PITTSFIELD, Mass. — The City Council is in favor of the proposed $8.8 million capital budget for the city. But, the required supermajority wasn't in favor of a $4 million capital budget for the enterprise accounts.
The enterprise capital plan, which is for sewer, wastewater, and water, was shot down by four city councilors. Councilor at Large Melissa Mazzeo questioned a $675,000 item for upgrades to the wastewater treatment center and $2.4 million for sewer pipe repairs prior to the start of the $74 million upgrades to the plan.
Commissioner of Public Services David Turocy said the sewer pipes aren't part of the plant project and are intended to close up places in sewer pipes that are letting stormwater into the system. He said the more flowing to the plant, the more chemicals the city has to use to treat the water -- thus increasing costs.
Mazzeo, however, feels that with the city already poised to borrow $74 million, which is paid back through increased sewer bills, now isn't the time to be borrowing even more.
"We will have a state of the art $74 million facility, what difference does it make to have a little extra flow?" Mazzeo said.
She was backed by Ward Councilors Christopher Connell, Kevin Morandi, and Anthony Simonelli. Those four made enough to reject the $4 million plan. However, that budget will return to the City Council next week for final approval and could change.
Meanwhile, the council did give its preliminary approval to the $8.8 million capital budget for the general fund -- the debt for those projects will be paid through future city budgets. The City Council did, however, cut out a $65,000 project to replace carpeting at Pittsfield High School.
"I don't think it is needed. It might be something we and Pittsfield High wants but I don't think it is needed," Ward 7 Councilor Anthony Simonelli said.
His motion to cut that from the capital plan was approved by a 6-5 margin.
The council questioned a number of other authorizations but ultimately no changes were made. Mazzeo, Connell, Morandi, and Simonelli all sought to cut $50,000 from the $150,000 eyed to upgrade the bathrooms at Clapp Park but did not get enough votes.
Connell believes much of that work could be done in-house instead of being borrowed and contracted.
"We'd all like to have that new car or new bathroom. I'm looking for ways to possibly reduce our long-term principal and interest going forward," Connell said.
Director of Building Maintenance Brian Filiault said his department is always open to help but there is only so much staff and time available. Further, Filiault has not been part of the planning of the project and isn't sure if his department would be able to handle. For those reasons, he wouldn't commit to doing it.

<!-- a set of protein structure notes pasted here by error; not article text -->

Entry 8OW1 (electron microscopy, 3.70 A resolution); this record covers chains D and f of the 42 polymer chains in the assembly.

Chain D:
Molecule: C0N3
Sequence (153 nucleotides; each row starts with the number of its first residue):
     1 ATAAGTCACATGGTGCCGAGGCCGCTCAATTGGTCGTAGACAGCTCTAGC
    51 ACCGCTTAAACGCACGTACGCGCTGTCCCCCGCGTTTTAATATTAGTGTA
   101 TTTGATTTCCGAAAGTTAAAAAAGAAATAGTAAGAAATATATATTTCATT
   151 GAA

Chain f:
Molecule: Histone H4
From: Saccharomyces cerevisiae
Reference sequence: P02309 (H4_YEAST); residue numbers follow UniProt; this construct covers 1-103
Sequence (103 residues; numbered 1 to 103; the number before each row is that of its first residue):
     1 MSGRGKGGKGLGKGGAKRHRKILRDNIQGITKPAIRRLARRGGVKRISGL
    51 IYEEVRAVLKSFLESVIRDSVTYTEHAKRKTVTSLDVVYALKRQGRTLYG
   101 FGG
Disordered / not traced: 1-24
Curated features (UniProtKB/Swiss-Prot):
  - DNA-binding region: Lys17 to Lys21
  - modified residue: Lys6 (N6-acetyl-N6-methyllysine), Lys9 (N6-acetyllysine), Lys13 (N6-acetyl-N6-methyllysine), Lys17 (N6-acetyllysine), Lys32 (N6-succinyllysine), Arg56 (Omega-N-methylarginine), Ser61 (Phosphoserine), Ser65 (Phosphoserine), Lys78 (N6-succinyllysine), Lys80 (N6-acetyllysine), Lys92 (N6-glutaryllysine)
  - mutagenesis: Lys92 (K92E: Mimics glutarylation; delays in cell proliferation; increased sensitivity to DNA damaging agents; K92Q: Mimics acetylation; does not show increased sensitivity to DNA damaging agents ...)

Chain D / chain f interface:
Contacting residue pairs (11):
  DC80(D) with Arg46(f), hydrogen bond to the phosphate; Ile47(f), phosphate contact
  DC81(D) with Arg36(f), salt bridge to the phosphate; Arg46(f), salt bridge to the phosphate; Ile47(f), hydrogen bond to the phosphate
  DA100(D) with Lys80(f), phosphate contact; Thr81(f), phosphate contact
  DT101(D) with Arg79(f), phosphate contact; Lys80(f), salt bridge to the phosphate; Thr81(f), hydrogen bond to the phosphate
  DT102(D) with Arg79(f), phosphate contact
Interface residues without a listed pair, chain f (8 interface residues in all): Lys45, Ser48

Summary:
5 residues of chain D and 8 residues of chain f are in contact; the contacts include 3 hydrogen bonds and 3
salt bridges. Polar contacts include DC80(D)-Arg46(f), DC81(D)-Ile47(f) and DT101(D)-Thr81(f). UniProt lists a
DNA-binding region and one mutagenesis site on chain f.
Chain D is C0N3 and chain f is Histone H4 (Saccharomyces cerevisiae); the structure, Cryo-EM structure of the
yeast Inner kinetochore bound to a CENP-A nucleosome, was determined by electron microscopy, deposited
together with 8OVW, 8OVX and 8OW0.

The Buddy Pellerin Field Committee and the Rotary Club have teamed up with a large project to renovate the entire park. Council Vice President John Krol said renovating the bathrooms was the least the city could do to support that private investment into public lands.
"It is really a slap in the face of all of the individuals who raised money for the Buddy Pellerin Field," Krol said of the possible rejection of the authorization.
Simonelli understands the bathrooms are in "terrible shape" but he felt that the authorization could have been reduced by $50,000 through labor. He said the city could borrow for the materials and then have the Maintenance Department do the work.
Simonelli then turned his attention to a $200,000 request to redesign the intersection of Woodlawn and Tyler -- the odd triangular section connecting Tyler Street and Woodlawn and Dalton avenues. Simonelli said he didn't want to support it without more details of when the work will start and conclude and how the actual construction will be funded.
Director of Public Services David Turocy said the construction is planned for 2020 and the city will be looking for grant funds to do it. If no grants are available, the city could look to borrow the money in the future.
A $400,000 authorization to finish the exterior of the Springside House also came under question. Parks and Open Spaces Manager Jim McGrath said the work will complete the exterior including windows and painting. The city had authorized a $500,000 request a few years back for the first phase. The Massachusetts Historical Commission contributed another $83,000 toward the project.
So far, some $214,000 was put into roof repairs, drainage, and foundation work. Another $244,000 was spent on rebuilding the porch. McGrath said there is about $42,000 remaining from the original capital authorization which will be added to the new $400,000 authorization to continue the work. Anything left over at that point will be directed toward the interior.
The council also agreed to the $2 million project to raze the Columbus Avenue garage and create a surface parking lot.
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